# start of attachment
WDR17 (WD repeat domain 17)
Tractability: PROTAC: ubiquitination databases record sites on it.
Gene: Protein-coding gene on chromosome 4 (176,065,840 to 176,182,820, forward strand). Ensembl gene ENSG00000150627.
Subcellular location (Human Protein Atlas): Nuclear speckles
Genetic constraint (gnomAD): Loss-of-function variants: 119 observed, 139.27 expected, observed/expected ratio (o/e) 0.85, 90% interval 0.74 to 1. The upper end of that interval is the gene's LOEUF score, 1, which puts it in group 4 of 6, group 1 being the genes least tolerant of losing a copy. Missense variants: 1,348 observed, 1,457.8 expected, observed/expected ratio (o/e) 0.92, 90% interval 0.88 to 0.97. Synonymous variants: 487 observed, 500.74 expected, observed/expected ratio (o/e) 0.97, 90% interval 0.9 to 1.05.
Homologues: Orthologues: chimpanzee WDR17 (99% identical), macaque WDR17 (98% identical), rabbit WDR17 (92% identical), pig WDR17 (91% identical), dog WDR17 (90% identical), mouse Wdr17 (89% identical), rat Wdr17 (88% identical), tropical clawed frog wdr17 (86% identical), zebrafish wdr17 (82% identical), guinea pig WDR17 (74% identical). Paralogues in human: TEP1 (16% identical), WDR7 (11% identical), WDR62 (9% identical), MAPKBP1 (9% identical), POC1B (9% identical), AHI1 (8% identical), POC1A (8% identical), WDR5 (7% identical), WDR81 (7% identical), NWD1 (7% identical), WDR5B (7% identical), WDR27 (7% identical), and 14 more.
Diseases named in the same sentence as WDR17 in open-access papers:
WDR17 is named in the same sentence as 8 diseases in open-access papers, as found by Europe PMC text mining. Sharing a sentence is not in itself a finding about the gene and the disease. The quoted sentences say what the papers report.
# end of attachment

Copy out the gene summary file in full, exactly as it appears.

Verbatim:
WDR17 (WD repeat domain 17)
Tractability: PROTAC: ubiquitination databases record sites on it.
Gene: Protein-coding gene on chromosome 4 (176,065,840 to 176,182,820, forward strand). Ensembl gene ENSG00000150627.
Subcellular location (Human Protein Atlas): Nuclear speckles
Genetic constraint (gnomAD): Loss-of-function variants: 119 observed, 139.27 expected, observed/expected ratio (o/e) 0.85, 90% interval 0.74 to 1. The upper end of that interval is the gene's LOEUF score, 1, which puts it in group 4 of 6, group 1 being the genes least tolerant of losing a copy. Missense variants: 1,348 observed, 1,457.8 expected, observed/expected ratio (o/e) 0.92, 90% interval 0.88 to 0.97. Synonymous variants: 487 observed, 500.74 expected, observed/expected ratio (o/e) 0.97, 90% interval 0.9 to 1.05.
Homologues: Orthologues: chimpanzee WDR17 (99% identical), macaque WDR17 (98% identical), rabbit WDR17 (92% identical), pig WDR17 (91% identical), dog WDR17 (90% identical), mouse Wdr17 (89% identical), rat Wdr17 (88% identical), tropical clawed frog wdr17 (86% identical), zebrafish wdr17 (82% identical), guinea pig WDR17 (74% identical). Paralogues in human: TEP1 (16% identical), WDR7 (11% identical), WDR62 (9% identical), MAPKBP1 (9% identical), POC1B (9% identical), AHI1 (8% identical), POC1A (8% identical), WDR5 (7% identical), WDR81 (7% identical), NWD1 (7% identical), WDR5B (7% identical), WDR27 (7% identical), and 14 more.
Diseases named in the same sentence as WDR17 in open-access papers:
WDR17 is named in the same sentence as 8 diseases in open-access papers, as found by Europe PMC text mining. Sharing a sentence is not in itself a finding about the gene and the disease. The quoted sentences say what the papers report.